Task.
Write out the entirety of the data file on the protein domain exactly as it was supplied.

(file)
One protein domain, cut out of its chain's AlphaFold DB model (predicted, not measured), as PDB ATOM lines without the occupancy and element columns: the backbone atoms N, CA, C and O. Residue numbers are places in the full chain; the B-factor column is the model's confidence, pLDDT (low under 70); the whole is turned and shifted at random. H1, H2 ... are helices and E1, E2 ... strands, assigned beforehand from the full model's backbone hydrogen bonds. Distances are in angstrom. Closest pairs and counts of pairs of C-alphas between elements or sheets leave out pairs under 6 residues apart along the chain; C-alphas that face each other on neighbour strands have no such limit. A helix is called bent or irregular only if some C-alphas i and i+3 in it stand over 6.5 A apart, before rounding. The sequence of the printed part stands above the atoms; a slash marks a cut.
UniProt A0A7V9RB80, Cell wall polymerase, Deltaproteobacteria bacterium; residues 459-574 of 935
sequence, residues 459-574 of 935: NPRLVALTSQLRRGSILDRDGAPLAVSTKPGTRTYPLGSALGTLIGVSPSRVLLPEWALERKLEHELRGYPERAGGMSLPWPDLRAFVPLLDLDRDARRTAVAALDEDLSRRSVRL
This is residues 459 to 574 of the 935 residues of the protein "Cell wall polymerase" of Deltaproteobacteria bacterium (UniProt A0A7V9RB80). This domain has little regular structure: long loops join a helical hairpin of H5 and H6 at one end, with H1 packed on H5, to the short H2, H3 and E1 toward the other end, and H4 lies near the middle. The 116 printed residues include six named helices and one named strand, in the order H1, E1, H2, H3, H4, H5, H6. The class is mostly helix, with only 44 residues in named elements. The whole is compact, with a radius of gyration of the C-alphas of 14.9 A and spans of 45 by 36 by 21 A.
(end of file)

One protein domain, cut out of its chain's AlphaFold DB model (predicted, not measured), as PDB ATOM lines without the occupancy and element columns: the backbone atoms N, CA, C and O. Residue numbers are places in the full chain; the B-factor column is the model's confidence, pLDDT (low under 70); the whole is turned and shifted at random. H1, H2 ... are helices and E1, E2 ... strands, assigned beforehand from the full model's backbone hydrogen bonds. Distances are in angstrom. Closest pairs and counts of pairs of C-alphas between elements or sheets leave out pairs under 6 residues apart along the chain; C-alphas that face each other on neighbour strands have no such limit. A helix is called bent or irregular only if some C-alphas i and i+3 in it stand over 6.5 A apart, before rounding. The sequence of the printed part stands above the atoms; a slash marks a cut.
UniProt A0A7V9RB80, Cell wall polymerase, Deltaproteobacteria bacterium; residues 459-574 of 935
sequence, residues 459-574 of 935: NPRLVALTSQLRRGSILDRDGAPLAVSTKPGTRTYPLGSALGTLIGVSPSRVLLPEWALERKLEHELRGYPERAGGMSLPWPDLRAFVPLLDLDRDARRTAVAALDEDLSRRSVRL
This is residues 459 to 574 of the 935 residues of the protein "Cell wall polymerase" of Deltaproteobacteria bacterium (UniProt A0A7V9RB80). This domain has little regular structure: long loops join a helical hairpin of H5 and H6 at one end, with H1 packed on H5, to the short H2, H3 and E1 toward the other end, and H4 lies near the middle. The 116 printed residues include six named helices and one named strand, in the order H1, E1, H2, H3, H4, H5, H6. The class is mostly helix, with only 44 residues in named elements. The whole is compact, with a radius of gyration of the C-alphas of 14.9 A and spans of 45 by 36 by 21 A.